What seemed impossible less than a year ago is now almost a certainty. New York real estate mogul Donald Trump has won the number of delegates needed to secure the Republican presidential nomination. The prospect has sparked as much controversy abroad as it has in the United States. Zlatica Hoke has more.
    Video

    Video Drawings by Children in Hiroshima Show Hope and Peace

    On Friday, President Barack Obama will visit Hiroshima, Japan, the first American president to do so while in office. In August 1945, the United States dropped an atomic bomb on the city to force Japan's surrender in World War II. Although their city lay in ruins, some Hiroshima schoolchildren drew pictures of hope and peace. The former students and their drawings are now part of a documentary called “Pictures from a Hiroshima Schoolyard.” VOA's Deborah Block has the story.
    Video

    Video Vietnamese Rapper Performs for Obama

    A prominent young Vietnamese artist told President Obama said she faced roadblocks as a woman rapper, and asked the president about government support for the arts. He asked her to rap, and he even offered to provide a base beat for her. Watch what happened.
    Video

    Video Roots Run Deep for Tunisia's Dwindling Jewish Community

    This week, hundreds of Jewish pilgrims are defying terrorist threats to celebrate an ancient religious festival on the Tunisian island of Djerba. The festivities cast a spotlight on North Africa's once-vibrant Jewish population that has all but died out in recent decades. Despite rising threats of militant Islam and the country's battered economy, one of the Arab world's last Jewish communities is staying put and nurturing a new generation. VOA’s Lisa Bryant reports.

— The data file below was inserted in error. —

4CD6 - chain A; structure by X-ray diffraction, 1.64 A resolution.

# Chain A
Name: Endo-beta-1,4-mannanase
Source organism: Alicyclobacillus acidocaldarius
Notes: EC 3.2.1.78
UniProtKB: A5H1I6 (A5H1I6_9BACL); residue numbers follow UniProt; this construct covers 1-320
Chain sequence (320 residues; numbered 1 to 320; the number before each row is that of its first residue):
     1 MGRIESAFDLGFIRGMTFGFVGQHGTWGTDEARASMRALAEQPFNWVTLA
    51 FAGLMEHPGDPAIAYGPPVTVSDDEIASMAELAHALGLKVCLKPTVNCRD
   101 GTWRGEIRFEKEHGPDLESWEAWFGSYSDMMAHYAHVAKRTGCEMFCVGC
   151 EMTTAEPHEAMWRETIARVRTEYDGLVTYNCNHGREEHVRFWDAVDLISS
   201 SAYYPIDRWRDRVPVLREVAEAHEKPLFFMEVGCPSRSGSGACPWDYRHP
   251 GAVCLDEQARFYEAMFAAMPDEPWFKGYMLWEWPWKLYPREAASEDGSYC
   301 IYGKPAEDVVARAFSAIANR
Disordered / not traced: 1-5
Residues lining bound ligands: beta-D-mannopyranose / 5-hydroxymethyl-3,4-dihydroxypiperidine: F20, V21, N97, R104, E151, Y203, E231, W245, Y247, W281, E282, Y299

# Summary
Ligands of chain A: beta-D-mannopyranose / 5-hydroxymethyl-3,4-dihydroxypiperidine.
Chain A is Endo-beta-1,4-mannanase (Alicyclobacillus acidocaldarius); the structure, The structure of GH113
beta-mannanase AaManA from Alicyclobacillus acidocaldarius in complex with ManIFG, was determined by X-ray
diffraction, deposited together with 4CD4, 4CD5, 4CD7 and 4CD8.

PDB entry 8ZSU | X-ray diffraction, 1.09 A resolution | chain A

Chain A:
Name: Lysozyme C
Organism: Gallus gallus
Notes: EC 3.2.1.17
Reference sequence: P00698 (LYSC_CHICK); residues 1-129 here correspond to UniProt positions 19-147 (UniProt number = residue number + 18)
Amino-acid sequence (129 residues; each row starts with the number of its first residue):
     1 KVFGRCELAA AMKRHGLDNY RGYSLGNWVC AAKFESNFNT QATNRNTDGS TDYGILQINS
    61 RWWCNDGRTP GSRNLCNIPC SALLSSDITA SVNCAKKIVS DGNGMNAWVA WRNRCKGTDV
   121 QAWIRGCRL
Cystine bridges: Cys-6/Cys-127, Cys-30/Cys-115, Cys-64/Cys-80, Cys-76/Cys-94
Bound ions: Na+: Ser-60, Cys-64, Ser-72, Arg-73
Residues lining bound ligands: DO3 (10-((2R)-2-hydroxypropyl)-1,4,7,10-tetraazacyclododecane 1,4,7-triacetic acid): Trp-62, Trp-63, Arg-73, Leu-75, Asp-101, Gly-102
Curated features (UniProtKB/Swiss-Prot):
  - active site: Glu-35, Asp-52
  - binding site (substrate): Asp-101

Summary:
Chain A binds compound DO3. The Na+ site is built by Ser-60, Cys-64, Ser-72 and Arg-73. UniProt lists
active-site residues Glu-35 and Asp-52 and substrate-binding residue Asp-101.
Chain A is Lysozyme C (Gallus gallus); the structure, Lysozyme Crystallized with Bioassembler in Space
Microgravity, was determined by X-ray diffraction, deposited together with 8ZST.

Video

    Video Meet Your New Co-Worker: The Robot

    Increasing numbers of robots are joining the workforce, as companies scale back and more processes become automated. The latest robots are flexible and collaborative, built to work alongside humans as opposed to replacing them. VOA’s Tina Trinh looks at the next generation of automated employees helping out their human colleagues.
    Video

    Video Wheelchair Technology in Tune With Times

    Technologies for the disabled, including wheelchair technology, are advancing just as quickly as everything else in the digital age. Two new advances in wheelchairs offer improved control and a more comfortable fit. VOA's George Putic reports.
    Video

    Video Baby Boxes Offer Safe Haven for Unwanted Children

    No one knows exactly how many babies are abandoned worldwide each year. The statistic is a difficult one to determine because it is illegal in most places. Therefore unwanted babies are often hidden and left to die. But as Erika Celeste reports from Woodburn, Indiana, a new program hopes to make surrendering infants safer for everyone.
    Video

    Video California Celebration Showcases Local Wines, Balloons

    Communities in the U.S. often hold festivals to show what makes them special. In California, for example, farmers near Fresno celebrate their figs and those around Gilmore showcase their garlic. Mike O'Sullivan reports that the wine-producing region of Temecula offers local vintages in an annual festival where rides on hot-air balloons add to the excitement.
    Video

    Video US Elementary School Offers Living Science Lessons

    Zero is not a good score on a test at school. But Discovery Elementary is proud of its “net zero” rating. Net zero describes a building in which the amount of energy provided by on-site renewable sources equals the amount of energy the building uses. As Faiza Elmasry tells us, the innovative features in the building turn the school into a teaching tool, where kids can't help but learn about science and sustainability. Faith Lapidus narrates.

    Special Report

    Adrift The Invisible African Diaspora